Short Stories, Irish literature, Classics, Modern Fiction and Contemporary Literary Fiction, The Japanese Novel and post Colonial Asian Fiction, Yiddish Literature, The Legacy of the Austro-Hungarian Empire and quality historical novels are some of my Literary Interests

Tuesday, February 21, 2017

The Parasites by Daphne du Maurier (1949)

Daphne du Maurier on The Reading Life

Born: May 13, 1907, London, United Kingdom
Died: April 19, 1989, Fowey, United Kingdom

Rebecca, 1938

Not long ago I read a very well done biography of Daphne du Maurier Manderlay Forever by Tatiana Rosnay.  She talks a lot about the theatrical work of her parents.  She mentions the novel The Parasites as the one work which draws most directly on this aspect of the family life showing what it might have been like to have very famous actors as parents.  Rosnay cautions that this is not one of du Maurier's best works.

The main characters are the three children of the family.  The father is only loosely based on her father, he is more a singer and a dancer than a stage actor.  The children are called "the parasites" as they make their way through life living from the money and fame of their parents.  We see them develop from children and we see their mother die and their father's health and vigor greatly decline.  Du Maurier interestingly shows us how the children's upbringing shaped them as adults.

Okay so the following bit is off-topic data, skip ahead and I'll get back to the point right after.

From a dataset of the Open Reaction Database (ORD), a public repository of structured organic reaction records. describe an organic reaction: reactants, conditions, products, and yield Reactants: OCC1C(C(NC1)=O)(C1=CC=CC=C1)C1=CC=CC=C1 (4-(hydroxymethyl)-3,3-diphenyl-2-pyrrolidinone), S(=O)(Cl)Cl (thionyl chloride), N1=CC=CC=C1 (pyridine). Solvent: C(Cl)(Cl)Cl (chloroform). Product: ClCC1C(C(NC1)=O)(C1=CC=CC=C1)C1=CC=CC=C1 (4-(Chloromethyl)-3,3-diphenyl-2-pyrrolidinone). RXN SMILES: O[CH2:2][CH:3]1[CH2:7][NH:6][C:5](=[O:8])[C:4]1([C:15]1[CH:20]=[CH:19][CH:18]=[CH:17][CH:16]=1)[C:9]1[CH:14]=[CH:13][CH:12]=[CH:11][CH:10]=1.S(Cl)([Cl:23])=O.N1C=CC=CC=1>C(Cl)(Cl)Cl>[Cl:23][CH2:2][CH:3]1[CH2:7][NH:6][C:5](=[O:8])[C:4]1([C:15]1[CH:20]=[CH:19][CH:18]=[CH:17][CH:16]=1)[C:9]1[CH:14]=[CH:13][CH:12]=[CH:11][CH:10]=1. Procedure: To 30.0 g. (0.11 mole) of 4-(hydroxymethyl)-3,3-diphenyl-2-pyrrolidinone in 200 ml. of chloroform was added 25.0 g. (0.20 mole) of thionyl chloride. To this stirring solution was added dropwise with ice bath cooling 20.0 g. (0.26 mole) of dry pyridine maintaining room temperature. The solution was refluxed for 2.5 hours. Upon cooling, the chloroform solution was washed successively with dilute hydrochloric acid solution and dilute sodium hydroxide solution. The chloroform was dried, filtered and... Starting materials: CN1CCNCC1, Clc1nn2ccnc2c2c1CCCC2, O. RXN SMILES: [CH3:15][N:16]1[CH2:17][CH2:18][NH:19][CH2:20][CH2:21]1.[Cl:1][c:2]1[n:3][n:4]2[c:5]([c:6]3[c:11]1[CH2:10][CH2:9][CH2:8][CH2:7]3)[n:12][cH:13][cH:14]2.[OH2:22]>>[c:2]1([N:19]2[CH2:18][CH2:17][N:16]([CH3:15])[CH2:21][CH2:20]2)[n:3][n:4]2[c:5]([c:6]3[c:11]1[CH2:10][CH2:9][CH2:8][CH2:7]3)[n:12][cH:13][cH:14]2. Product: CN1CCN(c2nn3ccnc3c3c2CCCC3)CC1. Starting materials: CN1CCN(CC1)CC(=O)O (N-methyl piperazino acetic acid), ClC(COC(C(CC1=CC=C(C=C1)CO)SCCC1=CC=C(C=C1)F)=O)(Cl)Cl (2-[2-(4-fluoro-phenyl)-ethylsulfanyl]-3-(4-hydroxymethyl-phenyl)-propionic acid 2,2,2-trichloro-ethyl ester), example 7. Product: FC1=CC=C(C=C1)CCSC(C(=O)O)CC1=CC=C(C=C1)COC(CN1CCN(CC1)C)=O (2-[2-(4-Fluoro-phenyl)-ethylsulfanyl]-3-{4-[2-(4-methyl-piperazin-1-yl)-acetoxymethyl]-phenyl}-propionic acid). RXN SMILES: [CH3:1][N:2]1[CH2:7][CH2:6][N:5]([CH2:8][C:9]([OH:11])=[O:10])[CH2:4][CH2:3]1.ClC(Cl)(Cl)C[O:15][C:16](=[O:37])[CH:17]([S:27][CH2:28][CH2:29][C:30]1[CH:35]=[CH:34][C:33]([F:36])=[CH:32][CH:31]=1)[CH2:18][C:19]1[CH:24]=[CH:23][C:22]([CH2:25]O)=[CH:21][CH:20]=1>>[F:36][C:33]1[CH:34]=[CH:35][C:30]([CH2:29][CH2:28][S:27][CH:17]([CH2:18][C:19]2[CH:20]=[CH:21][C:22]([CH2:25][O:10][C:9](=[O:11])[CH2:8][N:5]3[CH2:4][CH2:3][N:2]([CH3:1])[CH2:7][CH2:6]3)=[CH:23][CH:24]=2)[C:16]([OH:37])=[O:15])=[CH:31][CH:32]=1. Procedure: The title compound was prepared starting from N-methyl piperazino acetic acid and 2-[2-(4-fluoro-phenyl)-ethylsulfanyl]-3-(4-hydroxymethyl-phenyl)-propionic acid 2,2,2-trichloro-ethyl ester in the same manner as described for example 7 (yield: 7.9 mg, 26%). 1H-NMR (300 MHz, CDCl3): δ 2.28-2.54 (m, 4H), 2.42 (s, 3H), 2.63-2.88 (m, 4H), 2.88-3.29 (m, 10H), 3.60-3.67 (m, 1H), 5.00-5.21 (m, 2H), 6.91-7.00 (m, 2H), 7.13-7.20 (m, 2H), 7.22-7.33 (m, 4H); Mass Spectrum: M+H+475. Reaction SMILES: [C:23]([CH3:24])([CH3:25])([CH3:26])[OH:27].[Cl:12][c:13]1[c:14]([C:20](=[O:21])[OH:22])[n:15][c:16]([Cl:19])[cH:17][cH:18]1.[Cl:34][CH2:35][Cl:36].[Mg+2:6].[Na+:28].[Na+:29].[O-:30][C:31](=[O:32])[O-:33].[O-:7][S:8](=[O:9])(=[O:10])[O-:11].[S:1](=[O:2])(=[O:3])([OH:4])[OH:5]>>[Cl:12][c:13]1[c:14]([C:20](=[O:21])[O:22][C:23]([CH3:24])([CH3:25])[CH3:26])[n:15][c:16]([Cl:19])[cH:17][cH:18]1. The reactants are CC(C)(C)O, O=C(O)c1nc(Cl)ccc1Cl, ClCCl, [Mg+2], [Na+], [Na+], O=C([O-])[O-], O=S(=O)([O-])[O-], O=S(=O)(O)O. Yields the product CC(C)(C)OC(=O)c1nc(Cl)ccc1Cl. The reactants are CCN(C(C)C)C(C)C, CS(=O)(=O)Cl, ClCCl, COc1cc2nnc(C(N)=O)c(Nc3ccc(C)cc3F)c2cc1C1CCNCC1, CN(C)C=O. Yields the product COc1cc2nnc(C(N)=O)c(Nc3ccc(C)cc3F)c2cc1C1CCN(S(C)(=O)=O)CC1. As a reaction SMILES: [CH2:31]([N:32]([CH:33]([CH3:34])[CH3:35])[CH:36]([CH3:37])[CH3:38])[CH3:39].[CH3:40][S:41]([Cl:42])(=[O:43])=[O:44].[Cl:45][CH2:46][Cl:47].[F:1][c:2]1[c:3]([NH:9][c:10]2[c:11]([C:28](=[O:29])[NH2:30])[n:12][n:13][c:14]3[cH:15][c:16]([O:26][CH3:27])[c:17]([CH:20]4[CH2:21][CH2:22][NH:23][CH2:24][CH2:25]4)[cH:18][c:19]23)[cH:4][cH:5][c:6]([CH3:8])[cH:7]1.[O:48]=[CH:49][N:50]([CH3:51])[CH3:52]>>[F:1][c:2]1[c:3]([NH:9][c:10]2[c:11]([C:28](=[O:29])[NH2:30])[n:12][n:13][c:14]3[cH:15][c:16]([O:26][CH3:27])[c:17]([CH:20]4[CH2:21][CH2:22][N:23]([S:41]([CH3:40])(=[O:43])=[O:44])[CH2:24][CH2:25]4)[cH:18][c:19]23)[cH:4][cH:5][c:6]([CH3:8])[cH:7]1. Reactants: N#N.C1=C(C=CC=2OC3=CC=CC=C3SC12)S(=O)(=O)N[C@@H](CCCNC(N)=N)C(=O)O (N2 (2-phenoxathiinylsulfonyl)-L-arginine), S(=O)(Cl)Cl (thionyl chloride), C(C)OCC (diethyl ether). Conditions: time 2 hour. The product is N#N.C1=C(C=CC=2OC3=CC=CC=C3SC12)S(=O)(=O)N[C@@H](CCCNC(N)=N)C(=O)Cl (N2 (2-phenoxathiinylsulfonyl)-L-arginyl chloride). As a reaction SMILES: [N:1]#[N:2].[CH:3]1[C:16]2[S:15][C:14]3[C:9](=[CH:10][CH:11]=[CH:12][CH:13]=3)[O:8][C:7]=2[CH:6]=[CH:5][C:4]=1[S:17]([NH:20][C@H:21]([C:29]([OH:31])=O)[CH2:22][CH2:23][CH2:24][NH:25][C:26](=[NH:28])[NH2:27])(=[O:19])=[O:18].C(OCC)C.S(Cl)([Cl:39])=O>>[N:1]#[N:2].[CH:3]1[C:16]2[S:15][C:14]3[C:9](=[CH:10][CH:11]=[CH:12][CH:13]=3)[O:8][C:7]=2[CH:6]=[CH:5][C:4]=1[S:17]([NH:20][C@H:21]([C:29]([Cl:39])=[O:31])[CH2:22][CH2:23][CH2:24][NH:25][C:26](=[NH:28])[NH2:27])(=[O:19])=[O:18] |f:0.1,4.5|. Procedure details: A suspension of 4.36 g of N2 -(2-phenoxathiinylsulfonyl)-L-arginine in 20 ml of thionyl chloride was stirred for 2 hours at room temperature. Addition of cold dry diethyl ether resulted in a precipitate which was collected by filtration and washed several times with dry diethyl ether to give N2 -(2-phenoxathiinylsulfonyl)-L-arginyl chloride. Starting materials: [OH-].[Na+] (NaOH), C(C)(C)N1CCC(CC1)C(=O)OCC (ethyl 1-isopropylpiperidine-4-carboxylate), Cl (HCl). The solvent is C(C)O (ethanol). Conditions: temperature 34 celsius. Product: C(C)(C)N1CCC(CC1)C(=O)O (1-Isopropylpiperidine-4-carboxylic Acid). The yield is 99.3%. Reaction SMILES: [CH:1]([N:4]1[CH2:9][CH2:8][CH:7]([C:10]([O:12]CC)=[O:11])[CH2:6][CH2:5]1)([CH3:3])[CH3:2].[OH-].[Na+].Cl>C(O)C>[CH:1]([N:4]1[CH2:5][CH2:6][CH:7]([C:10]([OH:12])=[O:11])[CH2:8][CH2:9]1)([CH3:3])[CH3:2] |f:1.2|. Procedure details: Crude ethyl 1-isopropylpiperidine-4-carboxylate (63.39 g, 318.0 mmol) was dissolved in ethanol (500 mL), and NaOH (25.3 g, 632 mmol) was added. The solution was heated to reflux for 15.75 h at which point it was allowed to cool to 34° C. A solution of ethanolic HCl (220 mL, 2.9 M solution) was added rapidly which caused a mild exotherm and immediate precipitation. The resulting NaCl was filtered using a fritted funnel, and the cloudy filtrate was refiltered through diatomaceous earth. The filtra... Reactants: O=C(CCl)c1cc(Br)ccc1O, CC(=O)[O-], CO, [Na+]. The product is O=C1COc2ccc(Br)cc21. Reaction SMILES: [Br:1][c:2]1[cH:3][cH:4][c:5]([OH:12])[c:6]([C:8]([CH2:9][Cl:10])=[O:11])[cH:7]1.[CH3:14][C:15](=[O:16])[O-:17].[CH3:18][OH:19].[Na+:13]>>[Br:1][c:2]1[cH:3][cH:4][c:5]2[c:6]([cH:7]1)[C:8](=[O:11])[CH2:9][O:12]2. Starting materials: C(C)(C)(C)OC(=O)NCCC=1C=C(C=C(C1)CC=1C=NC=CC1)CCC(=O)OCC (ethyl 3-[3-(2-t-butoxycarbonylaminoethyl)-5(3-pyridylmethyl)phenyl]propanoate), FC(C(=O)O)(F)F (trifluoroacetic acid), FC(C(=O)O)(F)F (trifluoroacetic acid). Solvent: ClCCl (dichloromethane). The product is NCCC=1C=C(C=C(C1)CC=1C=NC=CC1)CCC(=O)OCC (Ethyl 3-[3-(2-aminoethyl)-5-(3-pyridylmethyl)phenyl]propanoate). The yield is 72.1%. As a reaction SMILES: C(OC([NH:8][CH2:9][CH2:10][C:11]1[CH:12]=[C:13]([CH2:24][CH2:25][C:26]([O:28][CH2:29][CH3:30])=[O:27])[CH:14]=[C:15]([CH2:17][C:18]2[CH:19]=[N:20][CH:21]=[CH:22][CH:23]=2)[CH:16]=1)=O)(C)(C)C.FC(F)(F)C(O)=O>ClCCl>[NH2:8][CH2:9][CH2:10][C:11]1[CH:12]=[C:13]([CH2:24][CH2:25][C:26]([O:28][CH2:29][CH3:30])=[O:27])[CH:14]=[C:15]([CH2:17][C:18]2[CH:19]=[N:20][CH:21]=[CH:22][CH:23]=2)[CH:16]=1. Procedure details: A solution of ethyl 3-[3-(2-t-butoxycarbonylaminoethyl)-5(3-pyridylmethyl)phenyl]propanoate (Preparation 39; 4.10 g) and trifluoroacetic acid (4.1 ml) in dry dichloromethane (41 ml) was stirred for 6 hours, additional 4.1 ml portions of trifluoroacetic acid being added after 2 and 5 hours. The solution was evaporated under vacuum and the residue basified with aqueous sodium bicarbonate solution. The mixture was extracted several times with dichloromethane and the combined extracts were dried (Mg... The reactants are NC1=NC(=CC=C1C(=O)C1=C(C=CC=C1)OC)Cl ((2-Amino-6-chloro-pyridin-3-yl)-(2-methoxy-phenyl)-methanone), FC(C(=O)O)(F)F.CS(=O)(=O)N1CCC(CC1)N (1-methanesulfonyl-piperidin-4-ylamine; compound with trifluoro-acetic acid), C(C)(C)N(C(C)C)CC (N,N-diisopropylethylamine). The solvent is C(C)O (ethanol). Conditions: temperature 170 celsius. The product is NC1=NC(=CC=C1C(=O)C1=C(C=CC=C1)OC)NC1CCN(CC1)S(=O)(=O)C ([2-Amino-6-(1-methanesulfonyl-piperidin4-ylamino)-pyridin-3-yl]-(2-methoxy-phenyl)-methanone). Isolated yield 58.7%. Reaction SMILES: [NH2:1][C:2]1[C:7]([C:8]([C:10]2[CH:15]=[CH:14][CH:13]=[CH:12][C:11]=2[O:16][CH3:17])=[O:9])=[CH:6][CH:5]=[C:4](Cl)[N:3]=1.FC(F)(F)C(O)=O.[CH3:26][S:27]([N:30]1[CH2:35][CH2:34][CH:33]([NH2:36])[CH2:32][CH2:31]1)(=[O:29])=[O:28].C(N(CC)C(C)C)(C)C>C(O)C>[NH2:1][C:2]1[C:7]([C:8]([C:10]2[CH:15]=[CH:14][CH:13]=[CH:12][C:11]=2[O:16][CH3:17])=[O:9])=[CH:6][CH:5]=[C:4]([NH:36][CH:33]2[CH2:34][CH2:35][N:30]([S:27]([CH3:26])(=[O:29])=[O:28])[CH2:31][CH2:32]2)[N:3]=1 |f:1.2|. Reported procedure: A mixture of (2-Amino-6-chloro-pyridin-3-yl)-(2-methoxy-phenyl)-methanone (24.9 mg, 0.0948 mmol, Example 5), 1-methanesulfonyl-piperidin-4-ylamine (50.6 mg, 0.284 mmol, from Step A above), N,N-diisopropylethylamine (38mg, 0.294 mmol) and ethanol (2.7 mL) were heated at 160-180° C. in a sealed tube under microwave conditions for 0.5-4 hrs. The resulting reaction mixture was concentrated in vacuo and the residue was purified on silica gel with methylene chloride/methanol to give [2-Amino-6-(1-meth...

I am glad I read this book but those new to du Maurier need to read her more famous works first.

Mel u


Mudpuddle said...

as a sidelight: i recently finished a book called "Peter Ibbetson". it's a sort of fantasia about a man and his sweetheart who end up living in each others dreams; traveling through time to the past, as it were... after falling asleep, they find themselves in the small French village in which they knew each other as children; they can see and participate in the village activities but cannot touch anything because their hands pass through the object... after a long penultimate peroration, and the girl has died and the man is in prison, they both end up in a heaven of sorts...
the reason for citing this book here, is that it was written by George du Maurier, Daphne's grandfather... i also have "the martian" by the same writer which i plan on reading soon...

Buried In Print said...

I haven't read this one - and she is someone whose works I generally like rather than love - but this one sounds interesting for the peek it offers of her personal experience!